Research in Motion Ltd. and Verizon Wireless last week introduced the first BlackBerry handset to run on the carrier's high-speed Evolution Data Optimized network.
Dubbed the BlackBerry 7130e, it is also the first BlackBerry that can work not just as a phone and e-mail device but also as a cellular modem for a laptop computer.
The BroadbandAccess Connect service allows for data download speeds of 400 to 700K bps on the EvDO network, which covers some 171 metropolitan areas in the United States, according to Verizon Wireless officials in Bedminster, N.J.
The service will cost $15 per month on top of any Verizon Wireless BlackBerry voice and unlimited data plan of $79.99 or more or $30 per month with the purchase of a BlackBerry data-only plan.
Beefing up the data download features of its cellular network to fight the power of local wireless networks has been a key focus of Verizon Wireless. It is the only major carrier to run attack advertisements against the Wi-Fi WLAN (wireless LAN) standard. Customers sold on EvDO say that, geographically, cellular networks are much more readily available than Wi-Fi is.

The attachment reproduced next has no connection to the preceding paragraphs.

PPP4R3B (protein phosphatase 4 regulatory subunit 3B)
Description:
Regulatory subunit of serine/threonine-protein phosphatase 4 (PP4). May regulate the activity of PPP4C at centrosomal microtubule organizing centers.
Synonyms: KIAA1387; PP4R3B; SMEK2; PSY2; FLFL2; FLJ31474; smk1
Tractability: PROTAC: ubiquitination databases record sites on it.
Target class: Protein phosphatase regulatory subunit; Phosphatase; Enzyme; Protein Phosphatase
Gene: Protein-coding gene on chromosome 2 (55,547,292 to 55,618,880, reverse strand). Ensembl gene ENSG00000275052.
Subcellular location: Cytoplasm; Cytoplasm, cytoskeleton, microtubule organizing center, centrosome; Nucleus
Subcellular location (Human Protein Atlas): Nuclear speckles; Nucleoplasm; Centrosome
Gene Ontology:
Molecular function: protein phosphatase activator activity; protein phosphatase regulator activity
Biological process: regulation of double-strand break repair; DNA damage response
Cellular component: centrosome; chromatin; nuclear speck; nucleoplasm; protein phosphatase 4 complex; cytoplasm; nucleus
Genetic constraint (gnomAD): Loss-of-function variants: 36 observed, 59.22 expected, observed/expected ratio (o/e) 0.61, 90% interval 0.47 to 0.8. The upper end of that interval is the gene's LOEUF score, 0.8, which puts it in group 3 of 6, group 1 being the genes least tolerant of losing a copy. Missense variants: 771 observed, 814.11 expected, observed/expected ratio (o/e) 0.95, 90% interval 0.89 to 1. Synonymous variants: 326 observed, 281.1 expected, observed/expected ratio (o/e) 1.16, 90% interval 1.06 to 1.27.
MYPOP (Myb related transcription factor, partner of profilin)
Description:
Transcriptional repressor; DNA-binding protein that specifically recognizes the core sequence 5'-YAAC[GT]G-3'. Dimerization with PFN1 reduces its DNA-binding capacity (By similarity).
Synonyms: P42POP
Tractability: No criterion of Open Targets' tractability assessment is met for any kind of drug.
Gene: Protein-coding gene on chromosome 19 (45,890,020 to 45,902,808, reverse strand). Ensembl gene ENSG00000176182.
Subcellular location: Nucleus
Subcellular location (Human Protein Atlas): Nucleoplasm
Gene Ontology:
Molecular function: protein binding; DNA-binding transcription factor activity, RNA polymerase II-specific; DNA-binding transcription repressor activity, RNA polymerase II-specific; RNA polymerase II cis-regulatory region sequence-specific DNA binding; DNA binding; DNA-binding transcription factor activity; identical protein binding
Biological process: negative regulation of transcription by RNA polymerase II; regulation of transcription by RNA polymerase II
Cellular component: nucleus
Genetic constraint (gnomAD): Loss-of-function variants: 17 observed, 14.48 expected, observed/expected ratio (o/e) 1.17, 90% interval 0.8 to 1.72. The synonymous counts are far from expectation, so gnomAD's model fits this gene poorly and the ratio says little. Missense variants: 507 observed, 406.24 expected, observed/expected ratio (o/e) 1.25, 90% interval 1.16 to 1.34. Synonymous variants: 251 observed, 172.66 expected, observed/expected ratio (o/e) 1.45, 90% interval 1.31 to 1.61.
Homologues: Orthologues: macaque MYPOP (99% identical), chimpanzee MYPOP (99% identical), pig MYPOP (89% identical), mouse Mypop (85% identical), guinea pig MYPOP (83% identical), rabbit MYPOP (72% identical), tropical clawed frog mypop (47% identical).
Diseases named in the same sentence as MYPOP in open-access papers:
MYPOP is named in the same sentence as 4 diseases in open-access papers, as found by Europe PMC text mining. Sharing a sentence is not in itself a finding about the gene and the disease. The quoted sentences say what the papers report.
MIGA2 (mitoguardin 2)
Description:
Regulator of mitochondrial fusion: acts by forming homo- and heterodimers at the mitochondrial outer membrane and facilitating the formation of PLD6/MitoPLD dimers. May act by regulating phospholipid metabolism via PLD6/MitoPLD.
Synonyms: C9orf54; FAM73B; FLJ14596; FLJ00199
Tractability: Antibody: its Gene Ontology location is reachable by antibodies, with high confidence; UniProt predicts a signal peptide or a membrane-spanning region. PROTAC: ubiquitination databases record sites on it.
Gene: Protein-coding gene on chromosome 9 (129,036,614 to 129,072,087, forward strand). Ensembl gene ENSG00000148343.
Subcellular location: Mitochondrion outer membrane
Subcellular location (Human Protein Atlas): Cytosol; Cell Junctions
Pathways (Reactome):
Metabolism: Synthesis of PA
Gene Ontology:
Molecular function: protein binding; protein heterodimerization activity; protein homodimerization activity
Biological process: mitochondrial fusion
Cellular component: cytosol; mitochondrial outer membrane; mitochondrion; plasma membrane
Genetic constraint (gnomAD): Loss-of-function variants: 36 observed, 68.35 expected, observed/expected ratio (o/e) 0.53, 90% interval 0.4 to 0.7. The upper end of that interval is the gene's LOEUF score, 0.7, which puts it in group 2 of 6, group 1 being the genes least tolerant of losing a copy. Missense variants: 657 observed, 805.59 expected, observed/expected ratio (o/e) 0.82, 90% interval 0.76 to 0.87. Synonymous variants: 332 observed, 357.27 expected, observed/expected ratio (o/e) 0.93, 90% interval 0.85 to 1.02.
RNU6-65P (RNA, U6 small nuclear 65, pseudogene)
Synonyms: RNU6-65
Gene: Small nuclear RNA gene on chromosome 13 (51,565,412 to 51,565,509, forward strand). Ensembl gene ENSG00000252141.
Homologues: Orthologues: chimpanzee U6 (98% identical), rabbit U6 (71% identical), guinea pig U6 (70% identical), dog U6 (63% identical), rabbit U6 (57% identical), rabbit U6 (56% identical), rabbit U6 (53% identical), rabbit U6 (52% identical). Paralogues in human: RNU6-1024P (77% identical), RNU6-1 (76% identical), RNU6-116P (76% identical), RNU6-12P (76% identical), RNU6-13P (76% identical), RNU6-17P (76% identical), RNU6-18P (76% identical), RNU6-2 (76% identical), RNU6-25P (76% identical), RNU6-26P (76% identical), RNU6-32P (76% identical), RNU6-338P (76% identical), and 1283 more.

"I'd rather pay a flat fee, and now I'll have access essentially everywhere I go rather than be subject to the uncertainty of what might be found from some random hotel, business or coffee shop," said Christopher Bell, president and chief technology officer of Shopping Syndicate LLC, in Los Angeles, who uses both a BlackBerry and an EvDO modem in his laptop.
And while RIM does offer a Wi-Fi BlackBerry, "I think all this ultrahigh broadband and Wi-Fi [publicity] is the most disingenuous hype that I've seen since I've been in this industry," said Jim Balsillie, chairman and co-CEO of RIM, in Waterloo, Ontario.
Meanwhile, RIM continues to fight a legal battle with NTP Inc., a patent holding company in Arlington, Va., that sued RIM for patent infringement in 2001. At this point both companies are waiting on a U.S. District Court injunction that threatens to shut down BlackBerry service in the United States. At the same time, the U.S. Patent and Trademark Office has indicated that it may reject the disputed patents.